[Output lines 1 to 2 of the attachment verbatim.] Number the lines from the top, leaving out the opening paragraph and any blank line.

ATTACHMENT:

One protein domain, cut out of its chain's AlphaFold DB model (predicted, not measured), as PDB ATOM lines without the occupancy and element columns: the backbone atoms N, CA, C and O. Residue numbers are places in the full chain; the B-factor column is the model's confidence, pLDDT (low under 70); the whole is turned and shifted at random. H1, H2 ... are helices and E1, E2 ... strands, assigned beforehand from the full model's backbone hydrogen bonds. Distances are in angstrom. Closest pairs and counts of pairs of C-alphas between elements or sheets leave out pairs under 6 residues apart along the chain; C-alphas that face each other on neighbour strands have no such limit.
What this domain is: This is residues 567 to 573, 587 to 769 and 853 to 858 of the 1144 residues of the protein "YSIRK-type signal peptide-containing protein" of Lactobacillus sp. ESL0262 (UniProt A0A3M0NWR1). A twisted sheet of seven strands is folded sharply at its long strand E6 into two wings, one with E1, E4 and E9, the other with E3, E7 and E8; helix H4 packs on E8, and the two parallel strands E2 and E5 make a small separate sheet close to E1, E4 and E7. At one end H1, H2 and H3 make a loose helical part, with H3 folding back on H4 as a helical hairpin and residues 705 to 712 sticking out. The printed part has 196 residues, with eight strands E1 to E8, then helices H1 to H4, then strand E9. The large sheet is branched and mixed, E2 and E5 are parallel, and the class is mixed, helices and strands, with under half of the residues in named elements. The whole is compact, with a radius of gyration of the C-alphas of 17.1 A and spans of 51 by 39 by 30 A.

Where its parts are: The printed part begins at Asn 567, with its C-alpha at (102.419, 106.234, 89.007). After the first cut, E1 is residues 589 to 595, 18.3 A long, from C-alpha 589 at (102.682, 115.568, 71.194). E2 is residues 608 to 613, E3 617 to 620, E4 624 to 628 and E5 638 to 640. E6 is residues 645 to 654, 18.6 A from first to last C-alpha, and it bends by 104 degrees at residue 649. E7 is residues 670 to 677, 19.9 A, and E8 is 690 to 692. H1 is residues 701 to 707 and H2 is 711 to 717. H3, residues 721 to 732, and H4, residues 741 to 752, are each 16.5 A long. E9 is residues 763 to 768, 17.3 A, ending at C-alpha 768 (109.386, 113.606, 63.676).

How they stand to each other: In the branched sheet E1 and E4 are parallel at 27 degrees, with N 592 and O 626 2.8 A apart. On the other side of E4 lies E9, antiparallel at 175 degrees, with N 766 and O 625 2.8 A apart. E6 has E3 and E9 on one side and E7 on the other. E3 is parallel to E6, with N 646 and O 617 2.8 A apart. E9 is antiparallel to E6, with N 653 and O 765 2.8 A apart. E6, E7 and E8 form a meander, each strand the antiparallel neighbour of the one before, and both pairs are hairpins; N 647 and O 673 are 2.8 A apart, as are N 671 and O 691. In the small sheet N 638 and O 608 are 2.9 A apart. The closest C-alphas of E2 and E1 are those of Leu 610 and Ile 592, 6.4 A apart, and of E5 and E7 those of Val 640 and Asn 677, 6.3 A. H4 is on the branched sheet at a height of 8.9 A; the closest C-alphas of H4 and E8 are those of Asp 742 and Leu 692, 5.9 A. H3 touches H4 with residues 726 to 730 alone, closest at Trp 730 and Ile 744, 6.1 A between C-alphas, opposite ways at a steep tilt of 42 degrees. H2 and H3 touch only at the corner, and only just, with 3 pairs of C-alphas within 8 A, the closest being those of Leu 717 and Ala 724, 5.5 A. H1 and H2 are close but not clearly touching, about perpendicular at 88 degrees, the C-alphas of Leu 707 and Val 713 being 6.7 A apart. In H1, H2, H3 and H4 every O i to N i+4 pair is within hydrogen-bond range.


What this domain is: This is residues 567 to 573, 587 to 769 and 853 to 858 of the 1144 residues of the protein "YSIRK-type signal peptide-containing protein" of Lactobacillus sp. ESL0262 (UniProt A0A3M0NWR1). A twisted sheet of seven strands is folded sharply at its long strand E6 into two wings, one with E1, E4 and E9, the other with E3, E7 and E8; helix H4 packs on E8, and the two parallel strands E2 and E5 make a small separate sheet close to E1, E4 and E7. At one end H1, H2 and H3 make a loose helical part, with H3 folding back on H4 as a helical hairpin and residues 705 to 712 sticking out. The printed part has 196 residues, with eight strands E1 to E8, then helices H1 to H4, then strand E9. The large sheet is branched and mixed, E2 and E5 are parallel, and the class is mixed, helices and strands, with under half of the residues in named elements. The whole is compact, with a radius of gyration of the C-alphas of 17.1 A and spans of 51 by 39 by 30 A.

Where its parts are: The printed part begins at Asn 567, with its C-alpha at (102.419, 106.234, 89.007). After the first cut, E1 is residues 589 to 595, 18.3 A long, from C-alpha 589 at (102.682, 115.568, 71.194). E2 is residues 608 to 613, E3 617 to 620, E4 624 to 628 and E5 638 to 640. E6 is residues 645 to 654, 18.6 A from first to last C-alpha, and it bends by 104 degrees at residue 649. E7 is residues 670 to 677, 19.9 A, and E8 is 690 to 692. H1 is residues 701 to 707 and H2 is 711 to 717. H3, residues 721 to 732, and H4, residues 741 to 752, are each 16.5 A long. E9 is residues 763 to 768, 17.3 A, ending at C-alpha 768 (109.386, 113.606, 63.676).